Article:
“We have a deal,” US President Joe Biden announced on 24 June.
Finally, after months of cajoling and negotiating, Biden secured bipartisan support for his infrastructure deal. Senators agreed on $579bn in new spending, the president told reporters outside the White House. The majority – $312bn – would go to infrastructure, $65bn to broadband, and $55bn to water. (Only $15bn would go to electric vehicle infrastructure and transit.)
Across the country that same day, however, a wildfire continued to roll through Big Sur, California. With the global climate crisis continuing apace, fires and drought are expected to besiege the state all summer as they did last year – but worse.
The juxtaposition between the deal and the fires – and the inadequacy of the former in addressing the latter – reveals a depressing insight into where US politics is at with tackling the existential issue of our day. Yet it wasn’t presented as depressing. Biden said that what he refers to as “human infrastructure”, such as like money for childcare and tax credits for families, wouldn’t be in this bill; it would instead be pursued through reconciliation, a process that allows certain budgetary legislation to pass without overcoming the filibuster, which requires 60 Senate votes.
“None of us got all that we wanted,” Biden said. “But this reminds me of the days we used to get an awful lot done up in the United States Congress.”
The first issue with the administration’s optimistic outlook, however, is that Republicans have already started backtracking. Democratic senators had previously spoken about a kind of two-track strategy, moving a traditional infrastructure bill and “the human infrastructure bill” through Congress separately, the former with Republican support and the latter through the reconciliation process. But after the announcement of the deal, Republicans seized on the idea that Biden was linking the two and pretended it was so shocking they would have to consider walking away.
On 28 June the Senate minority leader Mitch McConnell demanded the Senate majority leader Chuck Schumer and House speaker Nancy Pelosi echo Biden’s denial of a connection between the two bills: “The president cannot let congressional Democrats hold a bipartisan bill hostage over a separate and partisan process,” McConnell said.
In truth, it is McConnell who has said that his goal is “one hundred percent” to obstruct the Biden administration. He has even hinted that, if Republicans retake control of the Senate in 2022, he will not seat a Biden appointment to the Supreme Court in 2024 (despite the Senate rushing through the confirmation of Amy Coney Barrett after voting in the 2020 election had already begun).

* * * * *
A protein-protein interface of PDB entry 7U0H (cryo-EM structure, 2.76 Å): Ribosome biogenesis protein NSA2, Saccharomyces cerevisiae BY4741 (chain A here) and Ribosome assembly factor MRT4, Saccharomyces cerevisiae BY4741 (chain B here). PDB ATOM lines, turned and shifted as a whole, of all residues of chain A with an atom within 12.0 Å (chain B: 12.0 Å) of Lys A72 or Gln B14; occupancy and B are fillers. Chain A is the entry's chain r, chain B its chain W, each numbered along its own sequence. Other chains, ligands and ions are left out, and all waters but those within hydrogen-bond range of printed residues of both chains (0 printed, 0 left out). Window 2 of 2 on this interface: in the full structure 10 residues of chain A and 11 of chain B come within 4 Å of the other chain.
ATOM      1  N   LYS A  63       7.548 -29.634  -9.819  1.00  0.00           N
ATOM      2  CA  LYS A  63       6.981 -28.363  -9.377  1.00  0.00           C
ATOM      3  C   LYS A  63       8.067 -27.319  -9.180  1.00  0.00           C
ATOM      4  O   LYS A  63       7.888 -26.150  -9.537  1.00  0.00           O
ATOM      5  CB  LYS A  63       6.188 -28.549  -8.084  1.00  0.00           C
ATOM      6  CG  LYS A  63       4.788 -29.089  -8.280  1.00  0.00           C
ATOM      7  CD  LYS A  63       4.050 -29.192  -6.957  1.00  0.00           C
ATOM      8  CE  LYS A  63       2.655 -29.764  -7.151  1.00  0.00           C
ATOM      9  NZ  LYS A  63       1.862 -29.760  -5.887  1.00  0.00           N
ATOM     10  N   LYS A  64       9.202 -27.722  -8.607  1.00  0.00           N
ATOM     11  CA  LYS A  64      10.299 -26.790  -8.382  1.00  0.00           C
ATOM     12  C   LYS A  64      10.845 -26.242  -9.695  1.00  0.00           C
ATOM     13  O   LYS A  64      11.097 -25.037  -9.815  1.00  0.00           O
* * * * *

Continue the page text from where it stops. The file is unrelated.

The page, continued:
Policies that should be considered desirable by both parties – such as the establishment of a commission to look into what exactly happened when the Capitol Building was stormed by Trump supporters on 6 January – have already been blocked by McConnell’s Republicans in the Senate. And now, after Biden whittled away his infrastructure proposal so that moderate Democrats could claim bipartisan support, Republicans have threatened to blow the deal up over Biden’s suggestion that the two bills are linked.
If, in the next few days or weeks, the deal does indeed fail, it will not be because Biden didn’t walk back his comments enough, or because Pelosi or Schumer refused to back down. It will be because Senate Republicans were never really interested in compromise, but – by their own admission – in obstruction. And in power.
There is another issue with this round of deal-making and compromise, too. On 28 June the Sunrise Movement, a youth-driven grassroots movement dedicated to combating the climate crisis, protested outside the White House. “No climate, no deal,” they demanded, referring to the bold provisions that were originally intended to be in the infrastructure bill but have, after bipartisan negotiation, been left out. These include a requirement that power companies increase the amount of energy that they make from sources such as wind and solar.
There is a chance that climate change will be introduced in the legislation that Democrats will pass through reconciliation, provided Biden can get all 50 in the Senate on board. But there is something mind-boggling about the difference of scale of that sentence, with its hemming and hawing and procedure and promise of back-slapping and cajoling and deal-making, and what is happening, right now, on the west coast of the United States.
As the Sunrise Movement protested outside the White House, Seattle, Washington, was 41°C. It is fire and drought season in California. There are more than 100 people missing after a building collapsed in Miami, Florida, perhaps in part because of the rise in sea level and the corrosive impact of saltwater.
This dystopia is not coming. It is already here. And the response from Republicans is to demand that bold action to deal with it be taken out of a landmark infrastructure deal and to threaten that that, too, will fail if there is the promise of another separate bill that addresses our climate crisis.
What this suggests is that the Biden administration and Democrats can prioritise bipartisanship, or it can prioritise the people losing their homes to fire. But what became clear this week, if it were not already, is that Biden can’t do both.
[See also: America’s race to net zero]